Dr. Norm Matloff On H1B And Age Discrimination
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Dr. Norm Matloff writes to his email list

The enclosed transcript from the Nightly Business Report appears to be the typical industry lobbyist plant—excerpt for one unusually frank remark, by the CEO of SeaMicro:  "We're going for younger engineers..."

As I've said so often, age is the core of the H-1B issue, and once in a while industry people blurt out the truth.  The above remark is one instance, and there was one from Microsoft a couple of years ago; see here.

Computerworld recently ran a set of articles on age discrimination in the tech field.  You can read the material at Age bias in IT: The reality behind the rumors, By Tam Harbert, September 1, 2011

There are even tips as to how to sue for age discrimination in the tech area.  (In the interest of full disclosure, I should mention that I am serving as an expert witness in the Google case mentioned there.)

Unfortunately, the CW articles are not entirely accurate, in the sense that they for the most part convey the impression that age discrimination concerns people over 50.  As I've mentioned often, it actually starts as young as age 35.  I've noticed over the years that that age is the rough point at which employers really turn to hiring H-1Bs (and/or younger Americans), and interestingly, the GAO report earlier this year confirmed this 35 figure with a dramatic graph; see here.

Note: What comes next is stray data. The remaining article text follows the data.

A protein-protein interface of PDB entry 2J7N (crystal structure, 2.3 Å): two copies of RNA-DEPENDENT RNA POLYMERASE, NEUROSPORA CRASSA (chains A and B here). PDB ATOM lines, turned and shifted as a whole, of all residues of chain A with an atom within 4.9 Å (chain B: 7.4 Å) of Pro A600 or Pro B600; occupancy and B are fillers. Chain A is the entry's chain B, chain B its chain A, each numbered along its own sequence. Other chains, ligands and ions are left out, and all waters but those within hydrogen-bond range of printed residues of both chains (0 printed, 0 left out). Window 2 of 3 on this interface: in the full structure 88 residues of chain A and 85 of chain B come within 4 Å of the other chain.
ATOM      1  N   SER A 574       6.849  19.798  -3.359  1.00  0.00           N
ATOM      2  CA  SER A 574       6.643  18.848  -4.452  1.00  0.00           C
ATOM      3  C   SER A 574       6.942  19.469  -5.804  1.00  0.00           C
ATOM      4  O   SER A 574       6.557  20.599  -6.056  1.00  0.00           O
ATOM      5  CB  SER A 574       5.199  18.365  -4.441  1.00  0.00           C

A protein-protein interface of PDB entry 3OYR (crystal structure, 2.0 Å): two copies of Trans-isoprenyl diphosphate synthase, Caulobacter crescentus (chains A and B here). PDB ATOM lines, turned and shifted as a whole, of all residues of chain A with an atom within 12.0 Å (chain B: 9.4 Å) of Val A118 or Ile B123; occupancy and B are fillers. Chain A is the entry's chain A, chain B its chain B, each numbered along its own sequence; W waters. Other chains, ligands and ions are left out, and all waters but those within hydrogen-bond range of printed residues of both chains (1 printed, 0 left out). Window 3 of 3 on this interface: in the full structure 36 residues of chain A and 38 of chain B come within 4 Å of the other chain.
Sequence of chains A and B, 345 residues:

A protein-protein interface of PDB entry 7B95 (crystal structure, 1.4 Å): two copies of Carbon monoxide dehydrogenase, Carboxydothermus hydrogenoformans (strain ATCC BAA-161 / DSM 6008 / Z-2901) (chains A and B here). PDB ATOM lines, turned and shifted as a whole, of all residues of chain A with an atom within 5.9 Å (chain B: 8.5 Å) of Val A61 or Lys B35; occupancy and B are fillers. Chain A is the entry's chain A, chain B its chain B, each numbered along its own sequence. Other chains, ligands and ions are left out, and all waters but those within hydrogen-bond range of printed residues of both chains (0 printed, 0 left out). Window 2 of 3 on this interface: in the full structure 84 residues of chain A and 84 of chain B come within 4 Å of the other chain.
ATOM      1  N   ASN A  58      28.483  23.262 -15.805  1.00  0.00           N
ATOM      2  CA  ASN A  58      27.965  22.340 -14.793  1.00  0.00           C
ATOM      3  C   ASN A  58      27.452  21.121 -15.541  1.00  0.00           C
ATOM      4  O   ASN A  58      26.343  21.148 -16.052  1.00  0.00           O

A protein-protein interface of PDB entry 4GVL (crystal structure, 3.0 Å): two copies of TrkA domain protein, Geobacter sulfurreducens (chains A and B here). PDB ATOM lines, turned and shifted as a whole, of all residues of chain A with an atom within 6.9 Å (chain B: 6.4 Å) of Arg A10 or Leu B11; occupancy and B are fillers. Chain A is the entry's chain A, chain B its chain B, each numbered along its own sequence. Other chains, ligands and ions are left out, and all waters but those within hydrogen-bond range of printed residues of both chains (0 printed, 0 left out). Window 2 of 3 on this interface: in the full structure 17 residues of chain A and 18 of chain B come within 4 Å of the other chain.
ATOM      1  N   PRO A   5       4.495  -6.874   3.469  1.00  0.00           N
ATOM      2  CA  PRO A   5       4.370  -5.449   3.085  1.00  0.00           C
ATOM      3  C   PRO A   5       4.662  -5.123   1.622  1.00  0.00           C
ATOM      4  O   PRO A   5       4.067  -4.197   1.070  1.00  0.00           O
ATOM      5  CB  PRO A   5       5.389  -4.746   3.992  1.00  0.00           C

And as usual, the CW articles largely portray the problem of a lack of up-to-date skills among the older workers.  I've shown in detail before that this is a red herring:  The older workers who do have the new skills are still often shunned by employers, and any programmer worth his salt can pick up new skills on the job, without formal training, and be productive in a few weeks.

I will not repeat the statistical analyses here, but I will remind readers of my favorite sound bite, taken from the industry lobbyists' own report (see the details in the Microsoft analysis above, though the firm involved was not MS):

The employer agreed that she could allow her present older programmers to learn up-to-date skills, but then they'd be worth more and would leave her firm!  In other words, skills were not the issue after all; instead, the issue was money, and the solution is to hire cheaper H-1Bs. One of the CW articles highlights a programmer who experienced this.

The CW articles' emphasis on COBOL badly misses the mark.  Of all the programmers who subscribe to this e-newsletter, I only know of one who specializes in that language.  And as to newer languages such as Python, see my critique here.

Many of you will probably recall that I've expressed frustration that my message on H-1B being at its core a vehicle for deliberate age discrimination seems to get lost even among those who are big critics of H-1B.  There's no better example of that than the person who pointed me this morning to that Nightly Business Report broadcast I've referred to here in this posting.  I thanked him for the tip, especially because of the broadcast's rare admission that the Silicon Valley "labor shortage" is, if it exists at all, a shortage of YOUNG people.  My reader replied that he was so upset about the obvious PR masquerading as news in the broadcast that he hadn't even noticed the blatant reference to age.


/#NBR Transcripts

Silicon Valley is Hiring

Tuesday, September 06, 2011